The bright red that signifies “extreme drought” and, even worse, the deep maroon that means “exceptional drought” now cover most of the map of California. Just as they covered most of the Texas map in mid-2011.
News accounts from California over the last couple of weeks described looming water shortages, officials scrambling to deal with the unfolding crisis, attendant political friction, imminent damage to the state’s vital agricultural sector and mounting harm to its wildlife resources.
In general and aggregate terms, it sounds a lot like the situation in Texas, three years back.
You might (unscientifically) call it a tale of two droughts. Or, if some scientists are right, the hyper-dry conditions in California this year, along with the hyper-dry conditions in Texas in 2011 (conditions that linger, though thankfully not nearly in such a “hyper” way) may turn out to be part of a single decades-long “megadrought.”
State climatologist John Nielsen-Gammon has warned his fellow Texans numerous times that the state’s continuing dry spell could drag on for several more years and may statistically eclipse the state’s “drought of record,” a multi-year, low-precipitation period in the 1950s.
That state-specific scenario, however, is not the same thing as the multi-state “megadrought” that some other climate experts have been mulling as a possible explanation for a much longer dry spell that has been gripping much of the Western U.S.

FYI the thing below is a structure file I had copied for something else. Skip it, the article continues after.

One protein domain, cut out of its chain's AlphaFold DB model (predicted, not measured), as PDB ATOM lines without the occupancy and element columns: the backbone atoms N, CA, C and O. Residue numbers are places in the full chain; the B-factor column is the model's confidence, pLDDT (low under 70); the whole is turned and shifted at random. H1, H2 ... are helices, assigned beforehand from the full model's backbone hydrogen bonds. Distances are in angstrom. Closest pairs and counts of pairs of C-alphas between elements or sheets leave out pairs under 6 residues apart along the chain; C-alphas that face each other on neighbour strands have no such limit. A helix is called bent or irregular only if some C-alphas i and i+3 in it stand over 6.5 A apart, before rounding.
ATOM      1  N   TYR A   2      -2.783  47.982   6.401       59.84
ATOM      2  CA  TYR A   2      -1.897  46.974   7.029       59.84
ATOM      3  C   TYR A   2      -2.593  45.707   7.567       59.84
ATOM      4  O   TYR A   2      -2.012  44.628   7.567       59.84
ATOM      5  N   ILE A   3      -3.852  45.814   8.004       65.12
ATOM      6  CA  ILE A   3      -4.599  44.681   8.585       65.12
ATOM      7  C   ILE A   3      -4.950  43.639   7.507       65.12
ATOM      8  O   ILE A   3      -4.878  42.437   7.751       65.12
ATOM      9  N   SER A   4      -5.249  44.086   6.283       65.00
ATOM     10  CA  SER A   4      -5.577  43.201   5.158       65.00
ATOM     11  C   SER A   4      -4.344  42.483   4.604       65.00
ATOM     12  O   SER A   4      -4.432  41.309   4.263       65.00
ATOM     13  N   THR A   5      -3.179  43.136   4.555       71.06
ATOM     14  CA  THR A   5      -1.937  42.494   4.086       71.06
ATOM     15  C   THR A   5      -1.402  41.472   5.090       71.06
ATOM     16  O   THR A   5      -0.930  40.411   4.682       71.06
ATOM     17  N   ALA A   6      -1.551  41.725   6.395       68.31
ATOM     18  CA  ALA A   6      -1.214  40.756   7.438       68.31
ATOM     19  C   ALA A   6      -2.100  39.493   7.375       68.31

Such long-lasting droughts have affected the region – indeed, on occasion the entire continental United States – in the past, the news-and-science organization Climate Central reported, describing a December presentation at a large annual conference of the American Geophysical Union:
“The current drought could be classified as a megadrought — 13 years running,” paleoclimatologist Edward Cook, director of the Tree Ring Laboratory at Columbia University’s Lamont-Doherty Earth Observatory in Palisades, N.Y., said at an AGU presentation…. “There’s no indication it’ll be getting any better in the near term.”
But the long period of drought the West is currently experiencing may not be a product of human-caused climate change, and could be natural, he said.
“It’s tempting to blame radiative forcing of climate as the cause of megadrought,” Cook said. “That would be premature. Why? There’s a lot of variability in the system that still can’t be separated cleanly from CO2 forcing on climate. Natural variability still has a tremendous impact on the climate system.”
In the past, Climate Central added, “long-lasting drought events have been tied to fluctuations in ocean conditions, which can alter large-scale weather patterns.”
Casting this month’s water restrictions and appeals for conservation in California in a regional context, a U.K.-based climate news organization quoted a researcher who sees the situation as part of a changing climate:
A vast area of land in the western region of the American land mass, stretching from the province of Alberta in Canada across to parts of Texas in the U.S. and on down into Mexico, is suffering as reservoirs and rivers dry up. A state of emergency has been declared in several areas, including California.
Wallace Covington is director of the Ecological Restoration Institute at Northern Arizona University. “What we’re seeing across this region is an intensification of long-established aspects of climate change”, Covington told Climate News Network.